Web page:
Columns on fashion, culture and ideas

Women's Fashion / Object of Desire

Comme des Garçons White Drama

In this column, creatives cleverly reinterpret AnOther's most desired objects of the season

AnOther's latest Object of Desire is the flower pieces in Comme des Garçons' White Drama collection, interpreted exclusively for AnOther in a beautiful animation by upcoming artist Kamila Maslowska...

The pleasure of a collection as rich in symbolism as the White Drama collection for Comme des Garçons spring/summer 2012 was, is twofold. At first there’s the pulsing warm glow of contentment in experiencing something that’s greater than the sum of its parts, greater than you. Then there’s the later, excitable curiosity in trying to explore and understand what it was, what it could be. We asked upcoming artist Kamila Maslowska to share in this second pleasure with us.

“My first thought was white paper flowers,” says Maslowska about her working process. “The different shades of white in the collection inspired me to animate the flowers so that they moved in a way which created different tones and shadows.”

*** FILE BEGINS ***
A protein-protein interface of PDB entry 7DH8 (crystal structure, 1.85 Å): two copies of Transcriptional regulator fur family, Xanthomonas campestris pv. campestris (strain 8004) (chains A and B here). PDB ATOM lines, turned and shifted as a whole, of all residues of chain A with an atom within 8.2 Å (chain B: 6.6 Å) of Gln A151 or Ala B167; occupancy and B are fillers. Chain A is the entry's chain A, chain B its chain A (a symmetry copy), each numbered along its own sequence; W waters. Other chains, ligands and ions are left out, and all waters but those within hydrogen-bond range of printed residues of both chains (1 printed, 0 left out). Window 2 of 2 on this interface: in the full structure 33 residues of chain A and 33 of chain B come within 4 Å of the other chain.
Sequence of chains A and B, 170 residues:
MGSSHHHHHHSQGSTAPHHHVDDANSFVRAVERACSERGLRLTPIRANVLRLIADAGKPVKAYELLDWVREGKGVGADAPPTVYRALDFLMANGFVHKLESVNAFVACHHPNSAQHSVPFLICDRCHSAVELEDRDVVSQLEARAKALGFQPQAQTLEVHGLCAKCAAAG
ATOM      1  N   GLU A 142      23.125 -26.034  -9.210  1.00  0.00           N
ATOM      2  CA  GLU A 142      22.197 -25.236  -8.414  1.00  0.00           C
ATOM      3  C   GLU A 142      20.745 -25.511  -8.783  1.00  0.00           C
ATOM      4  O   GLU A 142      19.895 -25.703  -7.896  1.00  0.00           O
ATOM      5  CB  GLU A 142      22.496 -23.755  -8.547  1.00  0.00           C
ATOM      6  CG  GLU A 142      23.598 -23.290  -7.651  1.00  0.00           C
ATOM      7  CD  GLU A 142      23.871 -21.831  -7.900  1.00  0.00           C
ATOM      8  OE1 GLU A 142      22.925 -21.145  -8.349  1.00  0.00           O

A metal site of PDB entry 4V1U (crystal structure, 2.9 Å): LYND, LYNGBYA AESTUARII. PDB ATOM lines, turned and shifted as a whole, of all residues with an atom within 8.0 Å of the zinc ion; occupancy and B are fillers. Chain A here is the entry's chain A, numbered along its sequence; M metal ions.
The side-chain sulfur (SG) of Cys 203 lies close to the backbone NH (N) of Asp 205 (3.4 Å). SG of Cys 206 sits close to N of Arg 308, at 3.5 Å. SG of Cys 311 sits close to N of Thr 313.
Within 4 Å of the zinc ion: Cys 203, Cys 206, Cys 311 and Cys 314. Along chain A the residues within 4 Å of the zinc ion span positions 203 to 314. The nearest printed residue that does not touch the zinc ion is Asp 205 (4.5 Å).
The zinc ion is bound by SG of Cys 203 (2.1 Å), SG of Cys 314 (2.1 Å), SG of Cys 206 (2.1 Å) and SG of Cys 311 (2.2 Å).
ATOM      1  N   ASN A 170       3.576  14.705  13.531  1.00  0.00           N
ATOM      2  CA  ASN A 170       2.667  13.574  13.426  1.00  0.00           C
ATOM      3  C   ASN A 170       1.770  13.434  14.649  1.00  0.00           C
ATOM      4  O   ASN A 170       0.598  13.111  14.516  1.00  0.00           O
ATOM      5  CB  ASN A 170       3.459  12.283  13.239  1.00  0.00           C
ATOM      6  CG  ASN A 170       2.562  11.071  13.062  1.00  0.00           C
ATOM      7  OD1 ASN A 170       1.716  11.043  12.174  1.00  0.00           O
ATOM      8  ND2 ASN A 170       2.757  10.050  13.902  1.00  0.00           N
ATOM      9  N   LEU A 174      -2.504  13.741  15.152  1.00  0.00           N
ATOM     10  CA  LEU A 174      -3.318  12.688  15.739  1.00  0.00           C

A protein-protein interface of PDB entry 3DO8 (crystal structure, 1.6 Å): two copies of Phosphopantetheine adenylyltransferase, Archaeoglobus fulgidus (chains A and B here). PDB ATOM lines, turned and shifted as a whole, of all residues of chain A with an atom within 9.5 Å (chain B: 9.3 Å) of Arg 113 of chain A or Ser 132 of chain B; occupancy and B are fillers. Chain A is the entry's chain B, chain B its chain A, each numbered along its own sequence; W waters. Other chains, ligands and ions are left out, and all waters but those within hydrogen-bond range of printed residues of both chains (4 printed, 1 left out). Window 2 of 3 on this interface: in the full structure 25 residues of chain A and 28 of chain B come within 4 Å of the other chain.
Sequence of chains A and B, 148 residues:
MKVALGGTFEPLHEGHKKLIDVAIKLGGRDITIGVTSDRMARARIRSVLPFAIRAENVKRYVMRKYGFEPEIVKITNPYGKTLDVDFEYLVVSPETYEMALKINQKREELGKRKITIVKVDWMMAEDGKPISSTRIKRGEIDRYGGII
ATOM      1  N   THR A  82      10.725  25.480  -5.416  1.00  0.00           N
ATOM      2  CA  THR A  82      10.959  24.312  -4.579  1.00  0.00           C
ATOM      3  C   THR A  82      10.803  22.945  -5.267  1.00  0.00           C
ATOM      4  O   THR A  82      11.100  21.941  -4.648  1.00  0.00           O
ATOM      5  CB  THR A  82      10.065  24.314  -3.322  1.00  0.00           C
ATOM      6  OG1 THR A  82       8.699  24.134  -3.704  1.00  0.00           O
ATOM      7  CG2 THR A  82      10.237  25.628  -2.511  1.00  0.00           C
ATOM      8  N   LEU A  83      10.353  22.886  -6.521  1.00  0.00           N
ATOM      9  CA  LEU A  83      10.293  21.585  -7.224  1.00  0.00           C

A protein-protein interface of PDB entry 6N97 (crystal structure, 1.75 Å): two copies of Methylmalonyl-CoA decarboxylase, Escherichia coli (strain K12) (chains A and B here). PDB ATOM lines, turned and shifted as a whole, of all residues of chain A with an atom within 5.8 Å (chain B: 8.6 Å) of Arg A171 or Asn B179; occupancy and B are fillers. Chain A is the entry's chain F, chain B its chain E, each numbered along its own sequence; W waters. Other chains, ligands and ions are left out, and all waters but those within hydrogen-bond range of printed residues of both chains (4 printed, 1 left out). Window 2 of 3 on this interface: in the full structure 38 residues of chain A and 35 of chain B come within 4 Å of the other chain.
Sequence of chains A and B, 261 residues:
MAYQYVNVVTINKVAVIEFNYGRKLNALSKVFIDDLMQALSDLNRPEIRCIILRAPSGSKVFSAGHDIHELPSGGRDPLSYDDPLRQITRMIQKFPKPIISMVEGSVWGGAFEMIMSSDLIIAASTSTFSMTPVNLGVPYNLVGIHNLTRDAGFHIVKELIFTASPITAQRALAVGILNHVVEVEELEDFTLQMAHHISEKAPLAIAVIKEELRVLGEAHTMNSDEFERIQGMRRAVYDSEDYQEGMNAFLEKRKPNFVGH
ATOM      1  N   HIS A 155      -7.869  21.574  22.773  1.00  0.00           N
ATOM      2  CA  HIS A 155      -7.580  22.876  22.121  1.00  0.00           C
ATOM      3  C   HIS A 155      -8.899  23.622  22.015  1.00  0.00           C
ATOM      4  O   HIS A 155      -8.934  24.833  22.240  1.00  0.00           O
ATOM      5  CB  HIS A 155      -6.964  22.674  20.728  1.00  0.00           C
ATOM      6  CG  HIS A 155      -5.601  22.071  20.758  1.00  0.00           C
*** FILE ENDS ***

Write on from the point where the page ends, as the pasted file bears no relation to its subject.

Kawakubo has often worked with black, the consummation of all colours. This is the first season that she has worked with all white for Comme des Garçons. White, which can be seen as an empty canvas and the privation of colour, also harbours and reflects other colours. And so in White Drama there are touches of grey (considered to be the soul of colours, mixing protagonists black and white) and yellow too. Drawing on this for her palette, Maslowska explains, “I wanted the animation to look pure, so the colours haven’t been treated very much in the edit: it’s monochromatic. The quality of the paper reflects different shades of white along with a dirty violet which sits in the roses.”

The white flower garden is also a fertile symbol for interpretation: the sexual innocence of a virgin bride – Kawakubo used crocheted roses around the pocket slits of a cape; the secret garden, a mythical, transcendent place for solitude and contemplation; the pale complexion of a dying woman – all this grandeur from simple white.

Text and curation by Agata Belcen

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